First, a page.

We’ve embedded an Easter Egg in one of the color photographs in my latest book, Achieving Your Potential: A Photographers Creative Companion and Workbook.

To be more precise, there is one photograph in the book with two hidden messages. One is easy to see, the other a bit less so.

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If you think you’ve found both parts of the Easter Egg, send us an email. The first person to correctly identify the two parts of the Easter Egg (by page number in the book, and contents of the Easter Eggs) will receive a signed, original 11″ X 14″ Harold Davis print of your choice, retail value $1,000.

Offer only open to United States residents, void where prohibited by law, and blah, blah, blah.

Frilly Tulip © Harold Davis

Frilly Tulip © Harold Davis

Learning to Photograph Flowers for Transparency (article on Pixsy blog)

I’ve written an article now posted on the Pixsy blog about my technique for photographing flowers for transparency on a light box:

What are the steps to mastering the process? Surprisingly, it combines classical photography and modern digital best practices. When applied with a dedicated, delicate, and skilled hand, the results can be luscious and luminous. Here’s how my Photographing Flowers for Transparency process works out, step-by-step:

  • Understanding the role of the light box
  • Selecting and arranging flowers on the light box
  • Photographing a high-key bracketed sequence of exposures
  • Combining the high-key bracketed sequence to express transparency
  • Finishing the image in post-production
  • Creating a high-quality print of the transparent flower image

Let’s take a look at each of these steps in order.

Read more of the article on the Pixsy blog.

Nature's Palette © Harold Davis

Nature’s Palette © Harold Davis

Also posted in Flowers, Photography

Presentation Matters: Why Book Publishers Should Care About Quality

Roger Horton is the CEO of Taylor & Francis (T&F), one of the world’s largest publishers of academic and professional titles. T&F is one of the companies in the Informa Group, a multi-national player with 6,500 employees world-wide and multi-billion dollar revenues. Here’s part of the Informa mission statement:

We operate in the Knowledge & Information Economy, delivering products and services to commercial and academic customers through an array of media, from digital to print to face-to-face. Through this engagement, we share knowledge, insight and intelligence in specialty topics, and we provide connectivity to expert communities.

T&F has bulked up via acquisitions over the years, with Routledge a major acquisition in 1998, and CRC Press acquired in 2003. More recently, Focal Press, one of my publishers, was acquired. Focal has a very long and distinguished history of publishing photography books since the 1930s, but now has essentially been gutted, with the imprint recast as a division of Routledge.

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Getting back to Mr. Horton (as you’ll recall, he is the CEO of the conglomerate that swallowed Focal Press, one of my publishers), in a financial presentation to shareholders, he has stated that “content quality is king: print, e-books, online are merely the delivery tools.”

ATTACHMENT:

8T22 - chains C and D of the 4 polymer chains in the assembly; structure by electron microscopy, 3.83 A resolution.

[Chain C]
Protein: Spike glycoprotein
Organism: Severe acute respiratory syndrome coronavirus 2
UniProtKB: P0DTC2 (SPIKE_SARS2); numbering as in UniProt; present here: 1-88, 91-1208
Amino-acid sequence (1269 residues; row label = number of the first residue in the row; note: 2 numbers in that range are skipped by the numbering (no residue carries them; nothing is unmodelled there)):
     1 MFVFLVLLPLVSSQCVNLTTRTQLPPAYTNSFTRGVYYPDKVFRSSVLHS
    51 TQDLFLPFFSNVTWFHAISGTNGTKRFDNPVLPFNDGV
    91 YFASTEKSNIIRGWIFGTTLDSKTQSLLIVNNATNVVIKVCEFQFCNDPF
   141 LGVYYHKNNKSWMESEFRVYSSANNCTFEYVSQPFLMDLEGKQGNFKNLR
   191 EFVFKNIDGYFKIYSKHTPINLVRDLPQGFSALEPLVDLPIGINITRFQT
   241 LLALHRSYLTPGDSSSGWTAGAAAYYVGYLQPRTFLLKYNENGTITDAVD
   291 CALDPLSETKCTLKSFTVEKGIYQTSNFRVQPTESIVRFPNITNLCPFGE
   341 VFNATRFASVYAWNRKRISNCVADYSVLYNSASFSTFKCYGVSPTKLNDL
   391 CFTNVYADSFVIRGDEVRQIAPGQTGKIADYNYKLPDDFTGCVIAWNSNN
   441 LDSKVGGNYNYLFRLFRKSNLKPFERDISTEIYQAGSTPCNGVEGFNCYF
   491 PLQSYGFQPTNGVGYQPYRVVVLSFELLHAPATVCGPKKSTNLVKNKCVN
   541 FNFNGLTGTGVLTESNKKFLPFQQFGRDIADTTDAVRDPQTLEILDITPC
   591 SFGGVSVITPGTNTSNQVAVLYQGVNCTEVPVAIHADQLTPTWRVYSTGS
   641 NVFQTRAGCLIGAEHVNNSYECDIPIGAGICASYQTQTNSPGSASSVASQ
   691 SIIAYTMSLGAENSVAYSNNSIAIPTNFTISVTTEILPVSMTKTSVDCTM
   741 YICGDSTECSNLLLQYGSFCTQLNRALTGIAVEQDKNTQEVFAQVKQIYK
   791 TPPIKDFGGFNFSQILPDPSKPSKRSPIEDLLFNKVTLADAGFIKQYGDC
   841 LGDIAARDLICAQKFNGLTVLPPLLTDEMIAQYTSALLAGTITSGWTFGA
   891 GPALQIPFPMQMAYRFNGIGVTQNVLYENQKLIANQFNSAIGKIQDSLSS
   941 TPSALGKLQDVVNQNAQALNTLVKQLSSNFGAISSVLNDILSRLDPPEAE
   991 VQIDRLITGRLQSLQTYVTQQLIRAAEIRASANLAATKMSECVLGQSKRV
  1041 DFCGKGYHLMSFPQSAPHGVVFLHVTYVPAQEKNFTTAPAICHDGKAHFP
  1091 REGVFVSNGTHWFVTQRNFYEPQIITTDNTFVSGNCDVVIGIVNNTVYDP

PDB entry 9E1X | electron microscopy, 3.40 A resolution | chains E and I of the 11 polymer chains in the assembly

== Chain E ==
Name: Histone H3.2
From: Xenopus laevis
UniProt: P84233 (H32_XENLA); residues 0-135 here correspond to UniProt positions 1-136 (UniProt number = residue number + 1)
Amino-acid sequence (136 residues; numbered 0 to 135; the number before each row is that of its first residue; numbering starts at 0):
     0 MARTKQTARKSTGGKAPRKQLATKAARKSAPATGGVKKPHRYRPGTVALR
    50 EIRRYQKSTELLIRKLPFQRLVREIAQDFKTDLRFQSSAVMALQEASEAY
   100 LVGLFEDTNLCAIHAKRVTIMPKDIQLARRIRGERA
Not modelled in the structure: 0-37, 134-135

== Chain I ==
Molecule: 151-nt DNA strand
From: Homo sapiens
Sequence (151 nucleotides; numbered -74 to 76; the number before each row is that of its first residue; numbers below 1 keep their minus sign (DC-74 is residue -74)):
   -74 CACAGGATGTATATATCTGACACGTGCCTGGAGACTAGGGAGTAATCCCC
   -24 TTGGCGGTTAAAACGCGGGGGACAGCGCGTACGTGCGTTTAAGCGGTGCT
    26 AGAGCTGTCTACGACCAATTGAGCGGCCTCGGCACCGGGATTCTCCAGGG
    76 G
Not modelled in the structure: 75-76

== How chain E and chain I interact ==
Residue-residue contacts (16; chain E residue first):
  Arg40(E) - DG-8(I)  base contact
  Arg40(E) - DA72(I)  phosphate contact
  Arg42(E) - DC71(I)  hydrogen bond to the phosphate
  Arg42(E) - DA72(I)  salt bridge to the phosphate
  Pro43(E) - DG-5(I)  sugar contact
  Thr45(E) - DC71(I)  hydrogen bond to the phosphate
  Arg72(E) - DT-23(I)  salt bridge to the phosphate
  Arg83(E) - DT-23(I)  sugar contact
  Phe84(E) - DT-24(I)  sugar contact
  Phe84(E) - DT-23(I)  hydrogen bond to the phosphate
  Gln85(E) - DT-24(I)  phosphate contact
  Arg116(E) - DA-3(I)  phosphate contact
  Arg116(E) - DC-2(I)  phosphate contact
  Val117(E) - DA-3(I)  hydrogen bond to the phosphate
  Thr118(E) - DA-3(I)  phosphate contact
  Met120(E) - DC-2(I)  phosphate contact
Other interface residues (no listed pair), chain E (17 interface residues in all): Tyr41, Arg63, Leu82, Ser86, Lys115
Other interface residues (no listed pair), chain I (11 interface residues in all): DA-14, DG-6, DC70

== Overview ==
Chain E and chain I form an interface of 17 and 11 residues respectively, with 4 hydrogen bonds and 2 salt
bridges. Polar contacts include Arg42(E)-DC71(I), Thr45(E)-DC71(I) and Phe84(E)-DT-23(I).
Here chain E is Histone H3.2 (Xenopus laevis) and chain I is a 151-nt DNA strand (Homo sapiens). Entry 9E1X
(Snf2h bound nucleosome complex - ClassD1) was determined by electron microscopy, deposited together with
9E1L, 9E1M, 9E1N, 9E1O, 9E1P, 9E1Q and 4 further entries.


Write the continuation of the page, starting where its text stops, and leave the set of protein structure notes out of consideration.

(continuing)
In other words, content divorced from its presentation is now seen as the key to the publishing kingdom. This content can be sliced, diced, and resold at a profit without having to worry about the high production or inventory cost of decently produced physical books (or the production costs of well-produced e-Books, for that matter).

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I don’t want to pick on Mr. Horton too much. It’s hard to argue with the proposition that great content is, well, great. And T&F and Informa are hardly alone among big publishers in wanting to have friction-less profits based on content by itself, without having to worry about the headaches that come from producing and inventorying physical goods. To paraphrase the author Erica Jong, whose first book used the idea in a very different context, this is the dream of “zipless” publishing where virtual stuff—the ideas of experts and academics—becomes spun into monetary value for company shareholders in our physical world.

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My new book, Achieving Your Potential As a Photographer: A Photographer’s Creative Companion and Workbook, was published just before Focal Press was gutted by T&F. I am very proud of the content, photographs, design, and production that went into my book. It is the last book that I will be publishing with T&F—despite a multi-book contract with Focal—because the reconstituted company simply doesn’t have a commitment to quality trade book production. My understanding is that the reason T&F has canceled my contracts is because they don’t want to live up to the quality book production standards I had written into the contracts before I signed them in 2014.

In Achieving Your Potential As a Photographer, I strongly urge readers to draw their own creative line in the sand to become the best artists that they can be.

I am the author and producer of 18 bestselling photography books that my wife, Phyllis Davis, has designed. So this is one place as an artist, photographer, and writer that I am drawing my own line in the sand. When it comes to photography books, the quality of the design, reproduction, and book production does matter—a great deal!!!

In fact, generally quality of design is a huge factor in this world, whether one is dealing in old fashioned domains or in high technology. Regarding technology, Steve Jobs’s Apple is a great case in point, showing how quality design and quality physical production add tremendous value to what would otherwise be fairly generic products.

I am committed to working as an artisan across the domains of content production. Whether I am creating books for trade publication, e-Books, fine-art prints, handmade books, or online learning tools, I will only do so with elegance, grace, and style. The timeless idea of quality can be appreciated and will be rewarded whether the mechanisms of production are the latest in high-tech printers, or as ancient as hand-made, one-off construction.